Joan Alison Smith (born 27 August 1953) is an English journalist, novelist, and human rights activist, who is a former chair of the Writers in Prison committee in the English section of International PEN and was the Executive Director of Hacked Off.
Joan Alison Smith
|Born||27 August 1953|
|Alma mater||University of Reading|
|Spouse(s)||Francis Wheen (1985–1993)|
|Partner(s)||Denis MacShane (2003–2010)|
The daughter of a park superintendent, Smith was educated at a state school before reading Latin at the University of Reading in the early 1970s. After a spell as a journalist in local radio in Manchester, she joined the staff of The Sunday Times in 1979 and stayed at the newspaper until 1984, although Smith still contributes book reviews, usually on crime fiction, to the publication. She has had a regular column in The Guardian's Weekend supplement, also freelancing for the newspaper and has contributed to The Independent, The Independent on Sunday, and the New Statesman.
In her non-fiction Smith displays a commitment to atheism, feminism (Misogynies: Reflections on Myths and Malice, 1989) and republicanism (Down with the Royals, 2015). She is scornful of popular culture and once gave away her television set to her ex-husband, although she acquired a new set almost a decade later.
In November 2011, she gave evidence to the Leveson Inquiry into press and media standards following the telephone hacking practised by the News of the World. She testified that she considered celebrities thought they could control press content if they put themselves into the public domain when, in reality the opposite was more likely.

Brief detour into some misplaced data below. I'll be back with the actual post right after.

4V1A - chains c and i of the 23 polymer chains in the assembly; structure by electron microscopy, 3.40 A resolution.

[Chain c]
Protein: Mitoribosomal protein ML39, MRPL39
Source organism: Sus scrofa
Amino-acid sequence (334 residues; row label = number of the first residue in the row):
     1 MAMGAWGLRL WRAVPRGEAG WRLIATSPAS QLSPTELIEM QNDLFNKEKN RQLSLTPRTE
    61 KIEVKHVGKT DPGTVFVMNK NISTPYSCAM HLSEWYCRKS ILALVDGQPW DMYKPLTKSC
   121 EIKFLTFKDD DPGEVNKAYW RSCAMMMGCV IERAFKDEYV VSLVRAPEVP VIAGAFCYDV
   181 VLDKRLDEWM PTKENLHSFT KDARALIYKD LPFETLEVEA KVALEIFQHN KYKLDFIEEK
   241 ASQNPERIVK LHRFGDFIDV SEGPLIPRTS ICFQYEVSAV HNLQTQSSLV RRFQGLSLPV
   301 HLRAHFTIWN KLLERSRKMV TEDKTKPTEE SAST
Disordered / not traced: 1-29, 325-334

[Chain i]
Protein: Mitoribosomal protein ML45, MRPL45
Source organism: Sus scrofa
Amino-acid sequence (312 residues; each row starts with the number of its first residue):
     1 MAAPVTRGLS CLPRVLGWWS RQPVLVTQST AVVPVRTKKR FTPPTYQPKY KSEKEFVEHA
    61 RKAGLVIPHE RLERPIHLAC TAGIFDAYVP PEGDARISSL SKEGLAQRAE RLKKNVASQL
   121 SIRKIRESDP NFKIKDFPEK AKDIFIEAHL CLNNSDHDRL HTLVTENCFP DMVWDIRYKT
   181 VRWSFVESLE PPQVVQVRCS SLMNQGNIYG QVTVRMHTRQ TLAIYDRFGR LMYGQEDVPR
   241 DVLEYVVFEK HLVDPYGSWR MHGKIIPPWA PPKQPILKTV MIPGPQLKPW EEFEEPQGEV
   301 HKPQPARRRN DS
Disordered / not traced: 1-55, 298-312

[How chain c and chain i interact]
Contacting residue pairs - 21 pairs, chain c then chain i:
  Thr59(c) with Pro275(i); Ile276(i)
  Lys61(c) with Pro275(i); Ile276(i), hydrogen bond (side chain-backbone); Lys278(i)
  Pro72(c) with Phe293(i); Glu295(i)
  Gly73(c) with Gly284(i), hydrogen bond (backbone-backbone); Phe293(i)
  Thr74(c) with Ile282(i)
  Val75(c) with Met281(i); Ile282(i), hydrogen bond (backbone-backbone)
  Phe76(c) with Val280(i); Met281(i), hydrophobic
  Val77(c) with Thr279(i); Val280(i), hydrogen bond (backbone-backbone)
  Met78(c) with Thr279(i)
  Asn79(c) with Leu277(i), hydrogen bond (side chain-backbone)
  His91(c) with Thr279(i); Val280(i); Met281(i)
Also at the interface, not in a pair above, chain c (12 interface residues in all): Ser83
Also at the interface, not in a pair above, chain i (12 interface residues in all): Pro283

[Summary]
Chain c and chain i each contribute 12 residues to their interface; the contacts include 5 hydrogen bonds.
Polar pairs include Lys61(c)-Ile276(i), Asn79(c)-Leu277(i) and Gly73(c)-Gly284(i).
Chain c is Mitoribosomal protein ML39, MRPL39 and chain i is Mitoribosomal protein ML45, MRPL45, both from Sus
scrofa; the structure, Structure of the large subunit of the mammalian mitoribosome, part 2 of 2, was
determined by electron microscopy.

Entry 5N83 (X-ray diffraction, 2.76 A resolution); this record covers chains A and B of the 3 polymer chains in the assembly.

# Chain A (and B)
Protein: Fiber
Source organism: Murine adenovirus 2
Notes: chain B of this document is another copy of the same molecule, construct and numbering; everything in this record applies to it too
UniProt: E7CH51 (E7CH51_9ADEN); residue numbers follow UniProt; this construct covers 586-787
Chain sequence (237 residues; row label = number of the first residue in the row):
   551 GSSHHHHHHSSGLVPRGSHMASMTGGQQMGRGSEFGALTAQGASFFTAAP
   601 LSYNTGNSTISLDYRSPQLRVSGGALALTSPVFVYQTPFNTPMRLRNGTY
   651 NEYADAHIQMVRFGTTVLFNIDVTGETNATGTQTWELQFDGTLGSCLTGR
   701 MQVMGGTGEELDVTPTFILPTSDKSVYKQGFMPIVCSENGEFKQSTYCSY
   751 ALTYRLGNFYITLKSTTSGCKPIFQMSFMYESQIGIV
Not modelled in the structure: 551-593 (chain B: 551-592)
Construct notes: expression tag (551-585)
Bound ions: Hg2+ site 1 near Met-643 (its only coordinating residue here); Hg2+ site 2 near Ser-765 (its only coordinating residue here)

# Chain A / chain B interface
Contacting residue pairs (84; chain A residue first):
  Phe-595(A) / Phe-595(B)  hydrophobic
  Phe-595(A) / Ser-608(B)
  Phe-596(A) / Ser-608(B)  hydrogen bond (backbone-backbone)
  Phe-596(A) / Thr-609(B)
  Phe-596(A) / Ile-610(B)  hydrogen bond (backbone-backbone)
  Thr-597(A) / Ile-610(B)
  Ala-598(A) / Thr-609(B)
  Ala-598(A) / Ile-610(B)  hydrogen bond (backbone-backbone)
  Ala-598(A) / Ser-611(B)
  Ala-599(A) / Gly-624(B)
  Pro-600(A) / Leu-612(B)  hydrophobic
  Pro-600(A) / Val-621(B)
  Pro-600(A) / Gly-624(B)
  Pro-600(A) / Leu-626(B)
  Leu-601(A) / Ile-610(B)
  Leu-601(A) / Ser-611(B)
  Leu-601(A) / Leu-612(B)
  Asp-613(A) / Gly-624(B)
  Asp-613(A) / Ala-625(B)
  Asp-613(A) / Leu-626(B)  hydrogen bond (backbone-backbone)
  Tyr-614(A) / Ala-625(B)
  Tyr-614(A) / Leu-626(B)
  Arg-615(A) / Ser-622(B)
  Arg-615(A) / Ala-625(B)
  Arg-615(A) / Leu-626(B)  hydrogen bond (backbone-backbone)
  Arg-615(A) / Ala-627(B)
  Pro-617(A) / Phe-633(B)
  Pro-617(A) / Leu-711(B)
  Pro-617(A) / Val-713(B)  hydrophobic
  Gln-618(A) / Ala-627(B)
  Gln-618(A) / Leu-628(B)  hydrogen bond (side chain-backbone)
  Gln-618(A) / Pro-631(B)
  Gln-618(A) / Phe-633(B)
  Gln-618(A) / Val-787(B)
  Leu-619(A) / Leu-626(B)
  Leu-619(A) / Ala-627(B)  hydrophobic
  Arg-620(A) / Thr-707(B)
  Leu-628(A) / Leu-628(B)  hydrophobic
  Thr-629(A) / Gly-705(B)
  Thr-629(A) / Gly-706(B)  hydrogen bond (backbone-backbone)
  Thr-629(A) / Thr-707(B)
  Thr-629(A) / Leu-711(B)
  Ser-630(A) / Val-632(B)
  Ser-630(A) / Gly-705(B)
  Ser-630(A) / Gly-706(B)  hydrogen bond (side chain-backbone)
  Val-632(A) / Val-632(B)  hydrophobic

Although Smith was opposed to the 2003 Invasion of Iraq, disputing the false claims about the Saddam Hussein regime's possession of Weapon of mass destruction, she has taken a different view during the Syrian civil war. As a consequence of the Syrian refugee crisis, and the 2013 Ghouta attacks using chemical weapons, she has called for military invention.
Outside the UK, Smith is probably best known for the Loretta Lawson series of crime novels which were published between 1987 and 1995. What Will Survive (2007) is a novel set in Lebanon in 1997 concerning a journalist's investigation into the death of a model and anti-landmine campaigner.
She is a keen supporter of Classics in state schools, describing the 1997–2010 Labour government's failure to act on the matter as "hardly their finest hour" and is a patron of The Iris Project. Smith is a supporter of the pressure group Republic and a Patron of Humanists UK. In 2015, she was elected chair of Labour Humanists, a group promoting secularist policies and humanist values within the Labour party.
Joan Smith was appointed the Executive Director of Hacked Off in late May 2014 in succession to Brian Cathcart. Smith assumed the position in June, but stood down in late June 2015 to return to her writing career full-time.
Smith was married to journalist Francis Wheen between 1985 and 1993.
She had a relationship with Denis MacShane, a British Labour Party politician at the time. On 25 May 2009, during the expenses scandal of 2009 Smith wrote an article for The Guardian titled "I am sick of my country and this hysteria over MPs" objecting to the furore over MPs' expenses which she cited as an example of bullying in public life, stating that her (then) partner was an (unnamed) MP.